I demonstrate that the same samples could be addressed with other
questions to produce a more accurate standard forecast (i.e., binary
winner and/or expected vote share). Second, I challenge the standard
forecast; what most stakeholders really want and need are more
innovative forecasts like probability of victory or even probability
distributions. Third, I show how both standard and innovative
forecasts can be made more efficient with the new methods that utilize
more cost effective non-representative samples and, in time, passively
generated social media data. Fourth, I show how Microsoft is going to
be a leader in this new innovation. Finally, I will tell you who is
going to win the election.

David Rothschild is an economist at Microsoft Research in New York
City. He has a Ph.D. in applied economics from the Wharton School of
Business at the University of Pennsylvania. He has written
extensively, in both the academic and popular press, on polling,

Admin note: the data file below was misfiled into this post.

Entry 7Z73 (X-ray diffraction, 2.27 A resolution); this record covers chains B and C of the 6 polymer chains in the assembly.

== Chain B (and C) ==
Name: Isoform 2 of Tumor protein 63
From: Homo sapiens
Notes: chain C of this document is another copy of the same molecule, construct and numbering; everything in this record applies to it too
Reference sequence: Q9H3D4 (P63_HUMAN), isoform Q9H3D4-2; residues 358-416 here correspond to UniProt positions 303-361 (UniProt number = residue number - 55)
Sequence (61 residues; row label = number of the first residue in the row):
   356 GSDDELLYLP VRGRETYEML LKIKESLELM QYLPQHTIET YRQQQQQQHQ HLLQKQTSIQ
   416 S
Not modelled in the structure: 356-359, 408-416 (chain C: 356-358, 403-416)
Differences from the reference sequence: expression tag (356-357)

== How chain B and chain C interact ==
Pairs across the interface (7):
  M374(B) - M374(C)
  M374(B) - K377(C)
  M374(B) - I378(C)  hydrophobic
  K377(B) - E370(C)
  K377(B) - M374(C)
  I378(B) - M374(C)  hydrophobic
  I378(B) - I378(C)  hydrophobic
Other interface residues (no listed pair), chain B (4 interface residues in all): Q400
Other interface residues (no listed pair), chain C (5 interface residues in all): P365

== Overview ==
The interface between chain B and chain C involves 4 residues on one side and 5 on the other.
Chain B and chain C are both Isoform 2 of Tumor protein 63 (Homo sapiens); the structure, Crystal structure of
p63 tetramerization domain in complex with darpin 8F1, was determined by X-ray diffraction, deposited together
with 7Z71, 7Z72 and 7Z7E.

prediction markets, and predictions of upcoming events; most of his
popular work has focused on predicting elections and an economist take
on public policy. He has academic papers that cover the following
interest areas: political economy, behavior economics/public opinion,
public economics/public policy, industrial organization, and
experimental economics. After joining Microsoft in May he has been
busy building prediction and sentiment models, and organizing
novel/experimental polling and prediction games.

For more information, please visit

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Sharon Goldberg
Computer Science, Boston University